submitted by Kirk Albert & Victor Lachance
It’s been 924 days since Doug Ford and MPP Steve Clark announced the Eastern Region Strategy in Brockville Ontario, that planned, among other things, to bring a 235 bed prison to the town of Kemptville at an estimated cost of $200M to $499M.
A facility to be built to maximum security standards and placed on Class 2 agricultural land adjacent to the former Guelph University Campus and planned community hub for Kemptville.
What is most perplexing about the 924 day period that has elapsed is the amount of sustained secrecy from the Ontario Government about fundamental pieces of the prison proposal.
First, the cancellation of the planned Ottawa Correctional Complex (OCC) that was destined to be a 725 bed replacement for the Ottawa Carleton Detention Center (OCDC) on a property that had been located in Ottawa. The planning and costs for that facility include more than 3 years of investment by the Province only for it to be quietly shelved for reasons yet to be made public.
Another area of sustained secrecy is about how the shelving of the OCC by the Provincial Government lead to the selection of 178 acres of agricultural land in Kemptville, despite the Municipality and a local consortium having expressed interest in acquiring the same land and farming buildings that exist on the property and, despite the location not meeting site selection criteria created by the Province.
The secrecy continued with the Province soliciting questions from the public but not responding, speaking about joining residents on a ‘transformational journey’ but providing no dialogue, promising transparency but delivering opacity, and in spite of all these contradictions, still denying access to documentation and records that were requested in more than 14 Freedom of Information requests submitted by concerned local residents.
These requests weren’t obscure or irrelevant, they were critical aspects about required steps of the proposed prison project, things like environmental site assessment data and other due diligence activities that are commonly made public in other Infrastructure Ontario led provincial projects.
Then came secrecy about why the Ministry of the Solicitor General (Solgen) did not formally acquire the land until March 2022, 19 months after Ford’s announcement and even after the Minister of Agriculture, Food and Rural Affairs had been asked in December 2021 and again in February 2022 by concerned residents to place the transfer of the land on hold to allow for meaningful dialogue on the future of the land and to align with the Ministry’s mandate to preserve increasingly scarce agricultural land. The Minister only responded to the queries after the land transfer from the Agricultural Research Institute of Ontario (ARIO) to Solgen had been completed.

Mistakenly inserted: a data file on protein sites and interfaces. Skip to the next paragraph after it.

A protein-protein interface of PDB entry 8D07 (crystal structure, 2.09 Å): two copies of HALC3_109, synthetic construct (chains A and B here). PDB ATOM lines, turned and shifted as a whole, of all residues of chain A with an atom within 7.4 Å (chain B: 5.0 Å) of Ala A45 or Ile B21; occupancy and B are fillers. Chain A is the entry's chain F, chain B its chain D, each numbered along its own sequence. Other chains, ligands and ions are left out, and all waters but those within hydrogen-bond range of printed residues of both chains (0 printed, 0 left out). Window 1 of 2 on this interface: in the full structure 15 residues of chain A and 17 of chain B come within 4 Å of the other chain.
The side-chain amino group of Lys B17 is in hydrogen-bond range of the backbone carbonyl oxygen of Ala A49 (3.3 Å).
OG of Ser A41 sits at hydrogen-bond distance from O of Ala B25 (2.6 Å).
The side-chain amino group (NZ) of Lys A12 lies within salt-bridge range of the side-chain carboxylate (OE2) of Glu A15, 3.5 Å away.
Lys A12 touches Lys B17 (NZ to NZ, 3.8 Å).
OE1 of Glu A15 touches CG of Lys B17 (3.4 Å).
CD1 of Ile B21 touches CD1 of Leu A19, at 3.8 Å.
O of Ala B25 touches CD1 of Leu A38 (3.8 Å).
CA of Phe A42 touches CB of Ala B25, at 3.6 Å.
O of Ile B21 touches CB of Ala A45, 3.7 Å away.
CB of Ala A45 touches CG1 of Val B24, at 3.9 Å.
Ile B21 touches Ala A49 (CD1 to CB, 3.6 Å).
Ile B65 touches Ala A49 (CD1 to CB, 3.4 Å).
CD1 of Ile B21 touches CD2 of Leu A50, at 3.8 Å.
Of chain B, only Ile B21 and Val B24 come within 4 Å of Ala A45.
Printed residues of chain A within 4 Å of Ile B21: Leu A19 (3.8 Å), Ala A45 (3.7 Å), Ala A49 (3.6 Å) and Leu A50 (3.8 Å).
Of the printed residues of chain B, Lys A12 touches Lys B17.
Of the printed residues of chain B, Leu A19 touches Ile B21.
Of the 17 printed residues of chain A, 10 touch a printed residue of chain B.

The secrecy and head scratching unbelievably doesn’t end here, but in an article with word count limits, you’ll have to wait for the Netflix feature or contact JOG or CAPP for more details.
What’s important to know is that the Kemptville prison opposition efforts have not diminished or waivered. In fact they have increased:
- The Ministry of the Solicitor General and Infrastructure Ontario have modified their timelines for the proposed prison a third time officially, pushing expected completion dates out 2 years.
- On August 16, 2022, Victor Lachance and Kirk Albert filed an application for Judicial Review (JR) on the grounds that the Province had violated specific obligations in the Planning Act;
- On November 25, 2022, with the hope of avoiding having to defend its actions, SolGen filed a Motion to Dismiss (MTD) the JR application on the grounds that it was submitted too late and, if successful , would cause substantial prejudice or hardship to the Province.
- On December 16, 2022, a total of 5 affidavits were submitted to fight the Province’s red herring MTD.
- For the past two months the legal wrangling has continued, and on March 6, 2023, legal counsel for Kirk and Victor formally served legal arguments to the Court to deny the Province’s attempt to avoid public accountability and permit the JR to proceed.
- On March 21, 2023, a hearing will take place where lawyers for both sides will present their cases before the presiding judge. The public and media can attend in person at the Ottawa Courthouse. Contact JOG or CAPP for more details.
It’s been a busy time and it is noteworthy that the Municipality has offered no advice, assistance or resources in this process.
Should we be successful and the Court rules that the Judicial Review should proceed, it becomes a matter of law. Did the Province or did the Province not violate its statutory obligations based on the Planning Act? An Act adopted by the Legislative Assembly, establishing three specific obligations that explicitly bind ministers of the Crown with regard to 1) decisions being consistent with a Cabinet approved Provincial Policy Statement, 2) taking into account the established planning policies of the municipality, and 3) consultation obligations before authorizing undertakings affecting a municipality.
The Judicial Review undertaking that we have launched is known as an equitable recourse of last resort, and we can say with assuredness that JOG, CAPP and many North Grenville residents exhausted all avenues in order to avoid this costly step; however, empty promises and closed doors from the Province left us with no other choice in this matter.
It is said that the best view comes after the hardest climb, and it is with patience and anticipation that we hope the legal recourse chosen will yield a result that supports that claim for all the residents that worked so diligently to stand up for justice.